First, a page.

According to the World Bank, corruption in the form of bribery and theft by government officials, the main target of the UN Convention, costs developing countries between $20bn and $40bn each year. That’s a lot of money. But it’s an extremely small proportion - only about 3 percent - of the total illicit flows that leak out of public coffers. Tax avoidance, on the other hand, accounts for more than $900bn each year, money that multinational corporations steal from developing countries through practices such as trade mispricing. This enormous outflow of wealth is facilitated by a shadowy financial system that includes tax havens, paper companies, anonymous accounts, and fake foundations, with the City of London at the very heart of it. Over 30 percent of global foreign direct investment is booked through tax havens, which now collectively hide one-sixth of the world’s total private wealth. This is a massive - indeed, fundamental - cause of poverty in the developing world, yet it does not register in the mainstream definition of corruption, absent from the UN Convention, and rarely, if ever, appears on the agenda of international development organisations.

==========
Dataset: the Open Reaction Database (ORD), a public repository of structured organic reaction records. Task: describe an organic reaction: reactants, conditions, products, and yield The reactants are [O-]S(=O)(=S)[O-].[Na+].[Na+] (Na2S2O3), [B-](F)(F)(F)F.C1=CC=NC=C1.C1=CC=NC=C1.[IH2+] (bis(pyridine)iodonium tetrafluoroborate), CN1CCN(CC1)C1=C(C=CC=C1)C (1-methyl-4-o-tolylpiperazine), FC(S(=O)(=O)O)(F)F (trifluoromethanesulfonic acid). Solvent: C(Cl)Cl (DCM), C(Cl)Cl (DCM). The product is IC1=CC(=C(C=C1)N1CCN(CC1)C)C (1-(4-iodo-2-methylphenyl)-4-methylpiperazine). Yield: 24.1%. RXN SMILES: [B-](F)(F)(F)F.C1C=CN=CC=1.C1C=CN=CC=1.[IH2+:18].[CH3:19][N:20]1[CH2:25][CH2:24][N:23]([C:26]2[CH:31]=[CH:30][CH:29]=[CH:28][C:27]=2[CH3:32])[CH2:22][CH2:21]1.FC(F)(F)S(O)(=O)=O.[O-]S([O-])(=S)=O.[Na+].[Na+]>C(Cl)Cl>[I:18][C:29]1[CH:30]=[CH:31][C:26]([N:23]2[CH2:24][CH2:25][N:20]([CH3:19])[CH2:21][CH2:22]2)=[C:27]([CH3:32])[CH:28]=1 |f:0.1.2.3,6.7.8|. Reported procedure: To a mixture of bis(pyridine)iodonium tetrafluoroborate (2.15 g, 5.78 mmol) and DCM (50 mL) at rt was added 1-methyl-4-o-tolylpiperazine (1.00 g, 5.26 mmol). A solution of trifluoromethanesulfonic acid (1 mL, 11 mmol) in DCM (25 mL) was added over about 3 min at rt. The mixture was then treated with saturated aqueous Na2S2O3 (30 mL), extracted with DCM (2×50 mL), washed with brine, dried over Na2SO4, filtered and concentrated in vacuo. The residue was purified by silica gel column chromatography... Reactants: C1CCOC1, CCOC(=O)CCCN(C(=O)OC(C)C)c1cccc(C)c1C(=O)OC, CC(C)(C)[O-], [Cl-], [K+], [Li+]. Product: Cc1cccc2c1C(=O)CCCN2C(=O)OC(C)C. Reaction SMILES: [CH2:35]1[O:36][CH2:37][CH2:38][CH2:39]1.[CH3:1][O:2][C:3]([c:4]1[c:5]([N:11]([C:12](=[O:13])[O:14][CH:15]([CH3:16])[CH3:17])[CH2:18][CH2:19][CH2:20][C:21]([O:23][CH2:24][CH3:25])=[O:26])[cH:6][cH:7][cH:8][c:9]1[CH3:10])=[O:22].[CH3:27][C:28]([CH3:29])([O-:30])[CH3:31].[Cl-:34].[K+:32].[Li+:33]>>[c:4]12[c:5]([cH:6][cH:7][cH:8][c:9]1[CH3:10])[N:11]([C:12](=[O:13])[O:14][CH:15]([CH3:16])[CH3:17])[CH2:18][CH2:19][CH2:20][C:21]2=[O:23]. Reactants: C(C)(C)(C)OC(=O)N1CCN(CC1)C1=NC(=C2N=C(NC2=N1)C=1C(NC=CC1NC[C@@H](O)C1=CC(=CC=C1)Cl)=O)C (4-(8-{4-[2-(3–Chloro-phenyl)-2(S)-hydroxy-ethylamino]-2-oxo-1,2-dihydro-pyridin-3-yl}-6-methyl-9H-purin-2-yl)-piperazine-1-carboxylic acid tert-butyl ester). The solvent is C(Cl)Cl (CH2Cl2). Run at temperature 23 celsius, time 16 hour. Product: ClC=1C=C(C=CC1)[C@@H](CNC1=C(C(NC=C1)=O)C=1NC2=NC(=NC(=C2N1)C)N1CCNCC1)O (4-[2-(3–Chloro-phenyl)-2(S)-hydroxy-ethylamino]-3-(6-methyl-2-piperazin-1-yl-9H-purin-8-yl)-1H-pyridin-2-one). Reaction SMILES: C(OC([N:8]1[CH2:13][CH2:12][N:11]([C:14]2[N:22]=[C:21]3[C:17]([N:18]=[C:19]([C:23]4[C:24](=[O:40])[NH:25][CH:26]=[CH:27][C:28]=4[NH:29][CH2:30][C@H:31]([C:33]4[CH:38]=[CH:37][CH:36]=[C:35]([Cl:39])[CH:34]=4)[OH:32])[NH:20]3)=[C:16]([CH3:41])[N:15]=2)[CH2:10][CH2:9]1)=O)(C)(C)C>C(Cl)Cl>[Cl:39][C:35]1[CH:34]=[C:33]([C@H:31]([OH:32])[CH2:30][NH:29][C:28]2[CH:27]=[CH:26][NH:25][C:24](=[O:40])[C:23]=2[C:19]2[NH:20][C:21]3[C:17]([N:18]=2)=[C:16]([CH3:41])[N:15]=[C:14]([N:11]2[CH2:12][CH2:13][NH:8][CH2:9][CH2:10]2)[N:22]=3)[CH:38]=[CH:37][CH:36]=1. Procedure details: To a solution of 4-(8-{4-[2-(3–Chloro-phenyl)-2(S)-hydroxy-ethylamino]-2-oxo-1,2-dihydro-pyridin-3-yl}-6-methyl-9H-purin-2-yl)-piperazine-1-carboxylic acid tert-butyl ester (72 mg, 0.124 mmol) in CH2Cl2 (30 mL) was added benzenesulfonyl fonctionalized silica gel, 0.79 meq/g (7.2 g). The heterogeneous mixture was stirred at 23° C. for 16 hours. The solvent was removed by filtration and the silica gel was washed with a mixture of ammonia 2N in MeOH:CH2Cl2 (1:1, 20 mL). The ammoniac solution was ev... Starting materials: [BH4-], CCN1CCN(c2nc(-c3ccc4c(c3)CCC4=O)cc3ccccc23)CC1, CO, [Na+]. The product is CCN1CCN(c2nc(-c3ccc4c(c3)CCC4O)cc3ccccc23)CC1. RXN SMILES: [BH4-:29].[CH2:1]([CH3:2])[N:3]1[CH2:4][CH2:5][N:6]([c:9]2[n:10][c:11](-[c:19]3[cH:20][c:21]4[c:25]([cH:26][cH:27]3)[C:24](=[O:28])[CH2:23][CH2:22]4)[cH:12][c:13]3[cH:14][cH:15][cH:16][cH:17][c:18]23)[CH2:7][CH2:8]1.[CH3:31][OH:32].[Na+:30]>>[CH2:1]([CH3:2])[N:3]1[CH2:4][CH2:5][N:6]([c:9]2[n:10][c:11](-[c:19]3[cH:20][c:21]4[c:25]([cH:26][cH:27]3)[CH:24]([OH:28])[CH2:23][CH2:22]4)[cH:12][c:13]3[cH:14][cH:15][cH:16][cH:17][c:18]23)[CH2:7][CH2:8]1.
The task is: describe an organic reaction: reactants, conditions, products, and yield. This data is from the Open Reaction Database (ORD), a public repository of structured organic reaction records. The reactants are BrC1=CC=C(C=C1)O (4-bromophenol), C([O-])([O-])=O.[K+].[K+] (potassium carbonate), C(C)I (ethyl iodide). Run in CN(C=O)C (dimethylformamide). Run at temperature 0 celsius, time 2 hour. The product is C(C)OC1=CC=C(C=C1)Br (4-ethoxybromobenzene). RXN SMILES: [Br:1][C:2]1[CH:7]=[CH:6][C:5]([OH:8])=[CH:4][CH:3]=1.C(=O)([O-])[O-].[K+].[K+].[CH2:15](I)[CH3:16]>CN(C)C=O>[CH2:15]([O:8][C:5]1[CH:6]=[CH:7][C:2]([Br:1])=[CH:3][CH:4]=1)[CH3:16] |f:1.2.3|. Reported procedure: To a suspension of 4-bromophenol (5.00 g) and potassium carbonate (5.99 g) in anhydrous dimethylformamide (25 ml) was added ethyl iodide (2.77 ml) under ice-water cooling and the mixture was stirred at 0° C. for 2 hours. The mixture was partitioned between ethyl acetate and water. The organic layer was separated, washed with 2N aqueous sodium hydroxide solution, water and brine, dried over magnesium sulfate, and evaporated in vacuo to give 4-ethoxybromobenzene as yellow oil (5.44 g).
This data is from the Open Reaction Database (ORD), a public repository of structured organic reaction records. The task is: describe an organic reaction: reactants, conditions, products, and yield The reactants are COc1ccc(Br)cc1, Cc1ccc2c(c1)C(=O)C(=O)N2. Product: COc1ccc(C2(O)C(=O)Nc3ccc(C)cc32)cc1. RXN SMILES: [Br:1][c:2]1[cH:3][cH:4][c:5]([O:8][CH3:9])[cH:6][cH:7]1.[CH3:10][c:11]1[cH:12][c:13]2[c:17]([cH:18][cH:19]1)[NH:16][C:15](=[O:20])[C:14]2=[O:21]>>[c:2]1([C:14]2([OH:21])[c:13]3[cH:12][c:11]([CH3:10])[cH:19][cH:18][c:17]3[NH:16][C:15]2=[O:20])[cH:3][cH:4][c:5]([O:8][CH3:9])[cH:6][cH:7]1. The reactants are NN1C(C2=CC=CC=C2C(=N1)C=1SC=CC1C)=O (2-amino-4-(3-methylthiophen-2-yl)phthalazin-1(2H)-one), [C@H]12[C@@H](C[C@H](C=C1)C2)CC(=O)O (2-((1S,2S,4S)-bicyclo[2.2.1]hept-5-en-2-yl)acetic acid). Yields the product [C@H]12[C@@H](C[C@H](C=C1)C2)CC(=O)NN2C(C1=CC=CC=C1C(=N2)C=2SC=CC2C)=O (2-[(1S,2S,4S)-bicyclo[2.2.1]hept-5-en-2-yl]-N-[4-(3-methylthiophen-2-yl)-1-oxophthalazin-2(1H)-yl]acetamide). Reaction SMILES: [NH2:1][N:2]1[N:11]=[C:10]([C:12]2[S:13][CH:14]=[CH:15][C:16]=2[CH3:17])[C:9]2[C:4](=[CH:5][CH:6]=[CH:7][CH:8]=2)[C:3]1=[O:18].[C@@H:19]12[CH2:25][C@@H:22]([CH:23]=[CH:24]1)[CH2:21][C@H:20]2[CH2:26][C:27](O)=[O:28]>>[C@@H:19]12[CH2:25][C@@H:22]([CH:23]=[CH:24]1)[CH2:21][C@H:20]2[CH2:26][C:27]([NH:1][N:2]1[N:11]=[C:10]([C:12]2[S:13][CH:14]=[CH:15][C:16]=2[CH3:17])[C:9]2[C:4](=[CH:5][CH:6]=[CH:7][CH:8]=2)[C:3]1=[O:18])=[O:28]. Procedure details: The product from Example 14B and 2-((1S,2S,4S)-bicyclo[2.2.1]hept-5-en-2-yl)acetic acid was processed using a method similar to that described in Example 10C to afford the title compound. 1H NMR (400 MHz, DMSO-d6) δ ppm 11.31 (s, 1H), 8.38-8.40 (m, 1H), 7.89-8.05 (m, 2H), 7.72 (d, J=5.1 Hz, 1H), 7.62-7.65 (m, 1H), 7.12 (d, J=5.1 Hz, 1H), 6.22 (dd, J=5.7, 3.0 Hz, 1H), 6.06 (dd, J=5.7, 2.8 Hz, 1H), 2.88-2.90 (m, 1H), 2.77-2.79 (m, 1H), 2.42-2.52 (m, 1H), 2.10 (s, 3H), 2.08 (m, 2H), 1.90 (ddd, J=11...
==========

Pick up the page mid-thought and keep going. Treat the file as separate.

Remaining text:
David Graeber’s Debt: The First 5000 Years begins with a conversation in a London churchyard about debt and morality and takes us all the way from ancient Sumeria, through Roman slavery, the vast empires of the “Axial age”, medieval monasteries, New World conquest and slavery to the 2008 financial collapse. The breadth of material Graeber covers is extraordinarily impressive and, though anchored in the perspective of social anthropology, he also draws on economics and finance, law, history, classics, sociology and the history of ideas. I’m guessing that most of us can’t keep up and that we lack, to some degree, his erudition and multidisciplinary competence. Anyway, I do. But I hope that a Crooked Timber symposium can draw on experts and scholars from enough of these different disciplines to provide some critical perspective
What may still seem to many to be a parochial affair involving Barclays, a 300-year-old British bank, rigging an obscure number, is beginning to assume global significance. The number that the traders were toying with determines the prices that people and corporations around the world pay for loans or receive for their savings. It is used as a benchmark to set payments on about $800 trillion-worth of financial instruments, ranging from complex interest-rate derivatives to simple mortgages. The number determines the global flow of billions of dollars each year. Yet it turns out to have been flawed.